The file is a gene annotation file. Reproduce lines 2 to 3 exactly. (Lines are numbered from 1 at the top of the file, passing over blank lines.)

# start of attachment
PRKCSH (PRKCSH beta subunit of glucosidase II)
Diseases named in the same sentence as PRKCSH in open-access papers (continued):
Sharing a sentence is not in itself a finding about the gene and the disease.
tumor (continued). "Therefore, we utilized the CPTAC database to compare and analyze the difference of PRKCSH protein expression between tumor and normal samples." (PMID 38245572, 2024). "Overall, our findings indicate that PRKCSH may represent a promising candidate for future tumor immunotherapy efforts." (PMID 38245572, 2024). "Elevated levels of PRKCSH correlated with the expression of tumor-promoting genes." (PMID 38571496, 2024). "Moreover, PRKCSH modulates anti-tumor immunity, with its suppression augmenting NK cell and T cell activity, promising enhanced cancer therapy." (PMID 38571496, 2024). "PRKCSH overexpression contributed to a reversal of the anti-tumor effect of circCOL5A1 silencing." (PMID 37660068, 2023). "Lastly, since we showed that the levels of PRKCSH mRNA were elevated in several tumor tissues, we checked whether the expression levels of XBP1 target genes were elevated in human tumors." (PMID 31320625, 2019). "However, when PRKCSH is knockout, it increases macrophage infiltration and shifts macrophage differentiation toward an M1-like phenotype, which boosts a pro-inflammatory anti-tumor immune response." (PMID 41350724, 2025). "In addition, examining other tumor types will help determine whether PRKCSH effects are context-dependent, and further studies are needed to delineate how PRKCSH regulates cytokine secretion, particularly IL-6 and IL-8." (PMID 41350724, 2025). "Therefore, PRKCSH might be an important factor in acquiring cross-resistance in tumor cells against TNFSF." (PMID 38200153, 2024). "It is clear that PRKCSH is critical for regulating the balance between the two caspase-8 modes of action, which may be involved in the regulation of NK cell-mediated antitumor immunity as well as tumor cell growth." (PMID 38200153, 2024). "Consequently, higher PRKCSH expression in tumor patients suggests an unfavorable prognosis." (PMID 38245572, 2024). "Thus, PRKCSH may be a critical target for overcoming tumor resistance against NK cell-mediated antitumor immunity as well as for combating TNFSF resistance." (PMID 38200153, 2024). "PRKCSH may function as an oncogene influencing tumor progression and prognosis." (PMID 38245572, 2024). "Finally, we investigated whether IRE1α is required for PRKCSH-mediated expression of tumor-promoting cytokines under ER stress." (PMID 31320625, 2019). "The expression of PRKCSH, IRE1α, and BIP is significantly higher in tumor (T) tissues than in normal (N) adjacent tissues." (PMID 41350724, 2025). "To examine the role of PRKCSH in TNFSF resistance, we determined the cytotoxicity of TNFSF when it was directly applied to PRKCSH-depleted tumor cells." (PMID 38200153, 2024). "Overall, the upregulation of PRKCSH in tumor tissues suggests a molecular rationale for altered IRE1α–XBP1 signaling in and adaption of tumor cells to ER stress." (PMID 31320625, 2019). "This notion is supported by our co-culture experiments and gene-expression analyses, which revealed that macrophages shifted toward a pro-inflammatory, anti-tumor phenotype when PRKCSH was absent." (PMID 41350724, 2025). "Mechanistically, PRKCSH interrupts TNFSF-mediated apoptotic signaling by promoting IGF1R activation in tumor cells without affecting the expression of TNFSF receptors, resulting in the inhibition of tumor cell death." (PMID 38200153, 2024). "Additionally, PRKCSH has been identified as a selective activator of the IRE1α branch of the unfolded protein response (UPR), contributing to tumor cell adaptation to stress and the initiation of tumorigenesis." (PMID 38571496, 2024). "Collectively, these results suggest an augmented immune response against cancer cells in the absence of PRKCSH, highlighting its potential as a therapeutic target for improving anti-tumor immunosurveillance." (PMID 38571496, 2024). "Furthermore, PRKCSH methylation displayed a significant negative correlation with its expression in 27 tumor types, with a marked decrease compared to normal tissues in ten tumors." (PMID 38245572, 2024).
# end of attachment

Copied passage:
Diseases named in the same sentence as PRKCSH in open-access papers (continued):
Sharing a sentence is not in itself a finding about the gene and the disease.